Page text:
Bacterial keratitis is the inflammation of the cornea caused by infection of bacteria.
It occurs when the surface of the cornea is bleached, allowing the bacteria to infect the underlying tissues.
Bacteria most frequently responsible for keratitis include Hemophilus, Streptococcus, Enterobacteriaceae, and Staphylococcus species.
Bacterial keratitis usually develops quickly and cause ulceration as the bacteria carves out the corneal tissue.
Some bacteria, such as Pseudomonas, are so aggressive that they are capable of ‘eating’ their way entirely through the cornea, causing perforation.
Once the infection affects the deeper layers of the cornea, scarring may remain even if you have recovered completely from the keratitis.
Depending on the size and location of the scar, it may or may not affect your vision.
Possible complications include irregular astigmatism and if severe, permanent blindness.
To prevent permanent sight loss, you should see your eye doctor to get treated immediately if you are experiencing the following symptoms.
Especially if they appear suddenly.
See a doctor immediately as delayed treatment can cause blindness.
Bacterial keratitis occurs when the corneal surface is breached. This can be caused by several factors which include:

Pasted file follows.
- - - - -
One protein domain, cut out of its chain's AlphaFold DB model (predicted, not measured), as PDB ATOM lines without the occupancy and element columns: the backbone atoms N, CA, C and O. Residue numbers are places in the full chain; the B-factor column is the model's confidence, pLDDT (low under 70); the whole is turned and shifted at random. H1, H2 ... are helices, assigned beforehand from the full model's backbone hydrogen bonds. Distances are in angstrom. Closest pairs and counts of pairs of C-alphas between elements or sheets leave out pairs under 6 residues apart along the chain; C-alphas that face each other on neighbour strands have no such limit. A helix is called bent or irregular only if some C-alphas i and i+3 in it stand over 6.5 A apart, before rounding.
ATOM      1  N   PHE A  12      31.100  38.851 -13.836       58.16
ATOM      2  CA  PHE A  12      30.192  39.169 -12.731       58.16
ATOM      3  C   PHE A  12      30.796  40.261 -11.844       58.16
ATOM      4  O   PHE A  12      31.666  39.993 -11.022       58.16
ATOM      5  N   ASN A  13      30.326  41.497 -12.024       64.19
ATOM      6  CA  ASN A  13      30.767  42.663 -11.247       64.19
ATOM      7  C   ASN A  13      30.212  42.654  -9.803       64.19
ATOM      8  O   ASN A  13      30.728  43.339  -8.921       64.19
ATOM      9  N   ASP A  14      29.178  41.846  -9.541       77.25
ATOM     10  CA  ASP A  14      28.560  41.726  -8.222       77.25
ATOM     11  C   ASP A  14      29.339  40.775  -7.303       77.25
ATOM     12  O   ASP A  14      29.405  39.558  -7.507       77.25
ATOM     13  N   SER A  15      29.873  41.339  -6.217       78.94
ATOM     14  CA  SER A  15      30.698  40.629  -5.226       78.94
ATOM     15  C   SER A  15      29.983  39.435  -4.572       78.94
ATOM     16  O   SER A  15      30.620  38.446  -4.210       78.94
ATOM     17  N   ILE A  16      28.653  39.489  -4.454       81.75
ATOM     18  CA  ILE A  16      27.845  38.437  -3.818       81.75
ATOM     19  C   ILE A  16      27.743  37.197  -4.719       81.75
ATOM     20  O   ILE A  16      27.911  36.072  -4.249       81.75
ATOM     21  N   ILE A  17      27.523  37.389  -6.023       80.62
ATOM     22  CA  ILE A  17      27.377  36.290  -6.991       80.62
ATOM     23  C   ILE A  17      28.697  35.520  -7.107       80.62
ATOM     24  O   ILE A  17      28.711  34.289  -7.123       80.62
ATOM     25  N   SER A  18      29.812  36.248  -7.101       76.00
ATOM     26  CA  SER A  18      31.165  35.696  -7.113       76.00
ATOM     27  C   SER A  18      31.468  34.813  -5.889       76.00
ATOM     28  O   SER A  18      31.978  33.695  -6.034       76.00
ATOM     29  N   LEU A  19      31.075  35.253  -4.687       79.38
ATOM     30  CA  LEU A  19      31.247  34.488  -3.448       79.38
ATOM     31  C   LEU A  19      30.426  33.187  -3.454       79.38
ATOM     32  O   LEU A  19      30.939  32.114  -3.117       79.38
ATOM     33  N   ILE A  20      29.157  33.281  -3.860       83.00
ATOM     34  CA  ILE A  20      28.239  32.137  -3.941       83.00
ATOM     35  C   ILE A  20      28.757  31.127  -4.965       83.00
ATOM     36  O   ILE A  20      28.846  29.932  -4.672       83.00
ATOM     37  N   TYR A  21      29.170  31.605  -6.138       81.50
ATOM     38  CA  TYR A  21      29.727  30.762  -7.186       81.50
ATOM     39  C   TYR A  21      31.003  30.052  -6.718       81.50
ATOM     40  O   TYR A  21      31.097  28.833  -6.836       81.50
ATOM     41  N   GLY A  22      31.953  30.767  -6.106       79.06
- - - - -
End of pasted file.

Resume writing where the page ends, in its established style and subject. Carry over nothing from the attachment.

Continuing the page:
To examine whether the keratitis is caused by bacterial or fungal, the eye doctor will have to gently scrape your cornea for biopsy.
This is important as a wrong course of treatment can aggravate the condition.
Once confirmed, bacterial keratitis is usually treated with antibiotic drops and you may need to see your eye doctor frequently depending on the severity of the condition.
Be prepared for frequent application of the eye drops too.
Sometimes, your eye doctor may also recommend using steroids to speed up recovery.
This has to be considered seriously as using of steroids have always been controversial in regards to its effectiveness.
You may want to seek advice from different doctors before deciding whether to use steroids.
During the healing process, you should remove and avoid wearing contact lens to avoid further irritation and infection.
If you are a contact lens wearer, learning the proper contact lenses management techniques is important to prevent a keratitis infection.
See my article on Fatal Mistakes Of Contact Lens Wearers for tips on how to maintain good contact lens hygiene.
Related Readings:Home › Bacterial Keratitis